May 10th, 2003, 10:29 AM #1
- Join Date
- Oct 2001
Reduction of JPG image size in PS7.0?
I have some JPG images I made with my digicam, they are too big in size to be placed on the web (+/- 780K).
I heard that there is an automation function in Photoshop 7.0 to reduce all images in a given folder, so that one does not have to do this one by one and by hand?
Does anyone know how it works?
Basically I want them to remain in JPG format and save them in Quality level 5 (This would reduce a 780K JPG to about 160K +/-).
May 10th, 2003, 10:35 AM #2
If you had Windows XP, you could just use the Image Resizer Power Toy.
You can select a bunch of images at once, and then resize them all together.
I know it's not the answer to your Photoshop question, but it might get you by until somebody comes along and answers it.
May 10th, 2003, 11:30 PM #3
I would use ThumbsPlus for a job like this. In fact I always use ThumbsPlus for making my JPG files. This is because I've tested quite a few programs to see how well their JPG compression fairs against each other. I tested Photoshop ability to make JPGs in with'em also.
End result of that test? I never use PS to make JPGs anymore. I will save my PS image as a PNG usually, or just as native PSD format...then I'll use ThumbsPlus to view that PNG or PSD and then I'll save as JPG. Without fail, Thumbs+ will produce a smaller file size but more importantly, it also makes JPGs of a substantially higher quality. Smoother, less artifacts.
Thumbs also gives you much more control over the compression method used in the JPG.
Thumbs+ will easily process batch jobs of hundreds or even tens of thousands of images all by itself. You just gotta set it in motion.
Do you still have Thumbs+ CM? I know you did at one time. Setting it up to run a large batch job is pretty straightforward...but if ya need any help just ask and I'll give ya some details on the steps involved.
What's nice is that once you setup the processing that is to be done in the batch job, you can just save that job. Then in the future when you again have a directory full of digi pics you won't need to re-setup the batch processing stuff. You can just run the saved job and it'll do the same proceedure on your new pics as it did on the old ones.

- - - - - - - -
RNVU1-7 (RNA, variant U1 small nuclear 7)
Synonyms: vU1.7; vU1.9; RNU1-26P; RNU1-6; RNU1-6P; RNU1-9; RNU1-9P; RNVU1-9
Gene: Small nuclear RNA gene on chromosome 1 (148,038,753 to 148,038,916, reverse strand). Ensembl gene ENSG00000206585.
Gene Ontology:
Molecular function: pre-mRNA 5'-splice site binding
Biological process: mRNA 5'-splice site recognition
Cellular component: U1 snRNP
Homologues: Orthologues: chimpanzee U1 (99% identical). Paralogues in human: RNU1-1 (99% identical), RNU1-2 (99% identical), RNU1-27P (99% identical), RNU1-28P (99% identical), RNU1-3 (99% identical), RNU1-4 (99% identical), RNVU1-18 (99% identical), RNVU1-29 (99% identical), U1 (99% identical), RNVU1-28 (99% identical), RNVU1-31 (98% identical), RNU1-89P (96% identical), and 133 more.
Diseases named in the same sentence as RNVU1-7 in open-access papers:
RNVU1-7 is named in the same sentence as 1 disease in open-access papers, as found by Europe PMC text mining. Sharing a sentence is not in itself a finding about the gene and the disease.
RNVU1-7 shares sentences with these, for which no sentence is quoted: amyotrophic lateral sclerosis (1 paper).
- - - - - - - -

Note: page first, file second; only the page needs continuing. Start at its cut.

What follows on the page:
blah, blah, blah, I'm rambling on. Can you tell Thumbs+ is one of my fav apps?
May 11th, 2003, 12:18 AM #4
**Removed** Misread the question
Last edited by VHockey86; May 11th, 2003 at 12:21 AM.
May 11th, 2003, 04:18 AM #5
Well, if you do still have Thumbs+ CM, then here is how to run a batch
process to make it resave all the files in the current directory as
50% quality JPG files.
This next step, the "Batch Steps" tab, is where you'd instruct it to
perform other modifications on the files if you so desired. For
example, if you also wanted to resize the images to be smaller or crop
them or add a border to them or make color adjustments, or whatever...
This is where you can do those things.
But if all you want to do is resave the images as 50% quality JPGs
then the last tab, "Output Details", is where you need to go. First
choose your output format...JPG.
Soon as you click that it'll pop you into JPG options dialog box.
Here's where you control the quality of the compression.
I almost always leave the "smoothing" slider at 0. If I do decide
to use smoothing I keep it low, like 10 or maybe 20%. You can also
choose your "sub-sampling" type if you wish. Here too I usually just
leave the sub-sampling at "1:1 best quality". If you try the lower
quality ss levels you'll probably find that the output file sizes are
not much smaller but very quickly you'll begin to notice how poor the
compression quality is at those other SS levels. The size/quality
trade-off is most often not even worth the effort...hence that's why I
just leave it 1:1.
Now, if you want the end result to simply be that your current large
files keep their same names and just become smaller files (from the JPG
compression), then you'll want to take note of the first two highlighted
boxes and set yours the same. The last highlighted box there is where you
can save all the settings of this batch process if you wish. Then next
time you need to use it all these same variables will be recalled and all
you'll need to do is click "ok".
May 11th, 2003, 10:12 AM #6
- Join Date
- Oct 2001
Hey OuT I am always impressed by your tutorials, and also very thankful for the time and effort you put into them.
Unfortunately I don't have Thumbs+ anymore, but I found out that one can use ACDSee 5.0 to change the compression of JPG's. At the moment it's working quite well, I was able to bring down the size of about 20 images (35MB) down to about 5.17MB.
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